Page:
We’d been at Camp Nathan Smith in Kandahar City for a matter of hours when a Canadian Public Affairs Officer offered up a story.
Captain Cynthia Larue was not the type of PAO to try to sell you a puff piece to boost the “good news quota,” but rather someone who knew a good tale when she saw one.
And this, to be sure, was one of those. FULL POST
Kabul is a city clogged with an estimated 4 to 5 million people and traffic to match that human crush. Traffic in Afghanistan's capital city is notoriously awful. CNN's Michael Holmes gives a first-person account (as a passenger, of course) of a commute to work through the Kabul streets.
Decades ago, Afghanistan's air force was in full operation. Today, that air force is being rebuilt, with some of the same helicopters and some of the same pilots as well - including the first woman in the Afghan Air Corps and currently the only one.
The only time Capt. Latifa Nabizada left the force was to flee to Pakistan when the Taliban took over in the 1990s - a woman pilot was a prime target for them.
"I wanted to be a pilot since I was a child," she says. "I also, as a woman, felt it was a responsibility to serve my country. So I joined 20 years ago. ... I stayed in because it's the love of my life, and I still feel the responsibility to not give it up." FULL POST
Among the many repressive things the Taliban forced on Afghans was the banning of all music for being "sinful." Today, with the Taliban still an influence, and the country still very conservative, music is back … although who knows what the Taliban would make of Kabul Dreams.
They're thought to be their country's only rock band: three guys who share a love of Coldplay, Oasis and the Beatles. FULL POST
This place was a cannery, for many years pumping out thousands and thousands of cans of fruit every day. But for one year, during Taliban control of Kandahar, it was something very different. This cavernous, and now eerie storage area became a prison, hell for a 1,000 men.
Through it all, Popeye was here – he came when he was 13 to work in the cannery, and that was 45 years ago. Popeye’s not his real name of course — the Canadian soldiers nicknamed him for his work ethic. He still fears the Taliban to the point where he doesn’t want his face shown, but wanted to show us what the prisoners left behind — drawings that paint a vivid picture of their misery.
KANDAHAR, Afghanistan — There are "press clubs" the world over, from Hong Kong to Sydney, New York to New Delhi — places where journalists can gather, network, maybe grab a drink.
Some are small and convivial, others large and even ostentatious.
But I can’t think of any with armed guards on the roof, and surrounded by concrete blast walls.
Welcome to the Kandahar Press Club.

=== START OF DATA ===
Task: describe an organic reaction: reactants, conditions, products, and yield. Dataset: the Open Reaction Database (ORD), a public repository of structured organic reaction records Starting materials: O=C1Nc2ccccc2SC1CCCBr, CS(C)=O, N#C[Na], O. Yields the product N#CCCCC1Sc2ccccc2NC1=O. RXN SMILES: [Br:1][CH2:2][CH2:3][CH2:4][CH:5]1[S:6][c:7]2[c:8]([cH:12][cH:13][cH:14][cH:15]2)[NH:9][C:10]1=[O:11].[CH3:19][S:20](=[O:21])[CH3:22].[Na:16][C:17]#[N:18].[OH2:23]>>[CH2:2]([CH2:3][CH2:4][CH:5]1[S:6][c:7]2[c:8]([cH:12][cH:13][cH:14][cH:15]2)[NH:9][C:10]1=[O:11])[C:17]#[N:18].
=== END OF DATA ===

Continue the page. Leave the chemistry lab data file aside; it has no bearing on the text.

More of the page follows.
Afghanistan is a nation full of risky professions, and being a local reporter is right up there near the top of the list. FULL POST
KABUL, Afghanistan — Unspecified "threats" have forced the United Nations in Afghanistan's second biggest city to order its local staff to stay home until further notice.
The order involves more than 200 Afghan employees in Kandahar. Several foreign staffers have been moved to the capital, Kabul.
The action follows what a U.N. source said were "threats against the U.N. operation in Kandahar."
In recent months, violence in the city has escalated, with numerous bombings and assassinations of officials. The uptick comes as U.S. and NATO forces continue operations against the Taliban in Kandahar and surrounding districts. FULL POST
KABUL, Afghanistan — When I was in Afghanistan early in 2002, I covered a story on what we all thought was the very essence of optimism — the appointment of a Tourism Minister.
Needless to say, his poisoned chalice of a job didn’t get much traction at the time.
Occasionally since, the idea of a vibrant tourism industry here has re-surfaced — there is still a Tourism Minister — and some “adventure tourists” have indeed tiptoed through the landmines and firefights to discover the undeniable beauty of this country.
There is no debate that Afghanistan has much to tempt travelers — this is a country rich in tourism potential.
Towering cliffs and deep caverns, stunning lakes (Band-e-Amir has to be seen to be believed), and rugged vistas abound, alongside a culture rich in history. For those turned off by resort vacationing, or ABC (“Another Bloody Cathedral) tours, this is a peach of an alternative.
But while the still-optimistic call upon the daring to visit, perhaps the secret police need a lesson or two in how they might welcome such cash and camera-wielding visitors, especially those who might dare snap a photo for later reminiscing. FULL POST
When you’re embedded with the military in a place like Afghanistan, you can spend a lot of time waiting.
And so it was last Thursday. We had been embedded with U.S. and Canadian forces inside Kandahar City for a week, and we were awaiting a military flight back to Kabul.
Our transport – a C-130 Hercules – was still two hours away from arriving, so we settled in at the rather basic “departure lounge” at the huge Kandahar Air Force base – known to the military as simply "KAF."
After 45 minutes or so, we noticed soldiers drifting from the waiting area to the outside gate, standing there, looking out.